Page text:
by Laird Long -
Aunt Elsie awoke to the cock-a-doodle-doo of Colonel Sanders, as she did every morning. The rooster’s early dawn cry out in the henhouse was loud enough to hear even inside the old woman’s snug little home.
She sat up in bed and stretched out her arms, thankful to have gotten a full night’s sleep for a change. She’d been awakened the previous two nights by the “alarm clucks” going off in the henhouse – the chickens stirred up to raucous clucking by Redd Foxx, local redcoated scavenger, snooping around the barn. But last night, the patter of gently falling rain had soothed Aunt Elsie off into the Land of Nod and kept her slumbering there. And now the morning was dawning bright and sunny.
She threw back her blankets and got out of bed, disturbing the tiger-striped cat, Feline Dion, who’d been sleeping with her on the bed. Like all finicky pusses, Feline Dion hated the rain.
Aunt Elsie put on her housecoat and slipped into her slippers. Then she walked out to the kitchen to start preparing the six eggs, four strips of bacon, and plateful of hash browns that she and her nephew, Clem, had for breakfast every morning, each. “You up, Clem?” she called.
“Getting up!” Clem yelled back from the basement.
Aunt Elsie went over to the sink and looked out the kitchen window—and screamed.
“What’s wrong?” Clem hollered, rushing up the basement stairs, hitching up his Wednesday pair of overalls as he did so.
“Someone – or something – has been into my garden!” Aunt Elsie cried, pointing out the window.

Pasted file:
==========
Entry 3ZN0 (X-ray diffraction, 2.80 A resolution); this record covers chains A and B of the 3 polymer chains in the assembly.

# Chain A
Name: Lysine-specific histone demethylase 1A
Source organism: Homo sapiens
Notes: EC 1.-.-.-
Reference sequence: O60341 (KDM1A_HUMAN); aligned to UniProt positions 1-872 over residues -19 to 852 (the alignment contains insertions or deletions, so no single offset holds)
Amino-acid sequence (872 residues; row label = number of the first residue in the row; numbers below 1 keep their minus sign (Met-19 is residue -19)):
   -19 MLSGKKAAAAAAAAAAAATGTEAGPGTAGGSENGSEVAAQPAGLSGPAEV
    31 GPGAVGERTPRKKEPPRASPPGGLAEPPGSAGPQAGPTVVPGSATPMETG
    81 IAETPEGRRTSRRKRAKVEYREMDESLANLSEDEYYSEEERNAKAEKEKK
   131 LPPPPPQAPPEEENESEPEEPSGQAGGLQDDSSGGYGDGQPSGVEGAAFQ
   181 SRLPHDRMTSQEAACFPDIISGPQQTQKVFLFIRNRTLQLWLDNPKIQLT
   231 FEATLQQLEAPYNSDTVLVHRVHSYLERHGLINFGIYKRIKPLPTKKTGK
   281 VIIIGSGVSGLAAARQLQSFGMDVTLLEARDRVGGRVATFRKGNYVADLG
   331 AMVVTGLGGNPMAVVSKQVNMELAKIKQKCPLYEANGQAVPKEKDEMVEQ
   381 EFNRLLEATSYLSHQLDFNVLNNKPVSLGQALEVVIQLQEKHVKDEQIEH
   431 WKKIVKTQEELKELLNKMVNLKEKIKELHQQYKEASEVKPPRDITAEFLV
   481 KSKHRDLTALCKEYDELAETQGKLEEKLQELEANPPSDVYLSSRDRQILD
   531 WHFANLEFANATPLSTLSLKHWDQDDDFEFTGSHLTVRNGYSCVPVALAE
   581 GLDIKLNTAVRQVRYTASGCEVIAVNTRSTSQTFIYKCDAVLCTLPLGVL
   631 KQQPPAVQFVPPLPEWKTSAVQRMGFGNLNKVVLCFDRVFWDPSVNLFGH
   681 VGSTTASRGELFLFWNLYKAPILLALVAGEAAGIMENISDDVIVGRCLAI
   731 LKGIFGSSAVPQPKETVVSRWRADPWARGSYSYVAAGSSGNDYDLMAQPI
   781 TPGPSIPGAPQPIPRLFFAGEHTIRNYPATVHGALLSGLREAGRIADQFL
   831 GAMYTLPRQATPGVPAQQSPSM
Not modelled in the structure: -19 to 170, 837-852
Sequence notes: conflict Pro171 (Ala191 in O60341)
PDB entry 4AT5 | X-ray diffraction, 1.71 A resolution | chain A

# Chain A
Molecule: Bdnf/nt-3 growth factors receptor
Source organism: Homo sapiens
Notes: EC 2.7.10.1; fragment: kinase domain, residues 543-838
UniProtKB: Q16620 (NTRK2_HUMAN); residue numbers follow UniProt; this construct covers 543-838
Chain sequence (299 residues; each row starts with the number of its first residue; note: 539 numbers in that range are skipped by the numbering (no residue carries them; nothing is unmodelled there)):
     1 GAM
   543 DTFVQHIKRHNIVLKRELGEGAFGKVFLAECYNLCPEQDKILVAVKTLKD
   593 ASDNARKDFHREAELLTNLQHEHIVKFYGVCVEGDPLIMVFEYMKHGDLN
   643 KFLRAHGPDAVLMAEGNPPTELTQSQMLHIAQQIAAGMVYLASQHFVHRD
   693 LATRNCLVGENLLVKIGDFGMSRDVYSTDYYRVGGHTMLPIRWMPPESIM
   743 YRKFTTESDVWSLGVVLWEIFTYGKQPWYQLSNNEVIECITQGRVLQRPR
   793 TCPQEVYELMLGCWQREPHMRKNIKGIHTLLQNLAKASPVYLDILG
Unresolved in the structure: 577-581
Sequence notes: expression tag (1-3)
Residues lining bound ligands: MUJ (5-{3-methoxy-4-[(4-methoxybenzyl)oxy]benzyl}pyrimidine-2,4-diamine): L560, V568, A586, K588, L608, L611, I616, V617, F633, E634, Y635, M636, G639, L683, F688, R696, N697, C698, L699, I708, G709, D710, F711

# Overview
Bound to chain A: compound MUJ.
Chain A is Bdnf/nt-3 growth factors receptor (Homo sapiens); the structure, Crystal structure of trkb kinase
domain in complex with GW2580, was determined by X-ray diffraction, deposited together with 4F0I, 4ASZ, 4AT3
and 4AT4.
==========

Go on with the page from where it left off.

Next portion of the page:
Aunt and nephew put on their boots and trooped out to the large vegetable garden in back to fully inspect the damage. The small rural acreage where the pair lived consisted of little more than the house, the henhouse, and the garden. And the garden was Aunt Elsie’s personal pride and joy.
“Looks like someone or something knocked over a few of your tomato plants and tore up all of your carrots, Aunt Elsie,” Clem remarked.
The old woman fluttered her hands about her face, staring in horror at the ripped-up back row in her garden, which just yesterday had boasted lush green carrot tops. Then she spotted Prince Charles, the old, grey-furred, big-earred rabbit that she’d raised from a bunny, sitting alongside the wall of the barn, nose and whiskers a-twitching.
“It must’ve been Prince Charles who got into my garden!” Aunt Elsie exclaimed, pointing an accusing finger at the hunkered down rabbit. “He’s been eyeing my vegetable patch ever since I planted it in the spring.”
The wily rabbit, sensing he was the subject of suspicion, turned fluffy tail and hopped off behind the barn.
“A lot of good that fence of yours did,” Aunt Elsie groused.
Clem stopped in his tracks. He’d been patrolling the perimeter of the three-foot-high chicken wire fence he’d installed around the garden to protect his Aunt’s plants. “But there aren’t any breaks in the fence, Aunt Elsie,” he stated. “And it hasn’t been pushed down or dug under anywhere I can see.”
Aunt Elsie sighed in exasperation. “Well, rabbits can jump, can’t they? And cats too, for that matter,” she added, as Feline Dion wandered between her legs and sniffed at the chicken wire, careful not to get her paws muddy. “Feline Dion was using my garden as her own personal litterbox before you put up that fence, remember?”
Clem vaguely nodded, nose to the ground. “But I don’t see any tracks around the fence, or in the garden, neither,” he reported.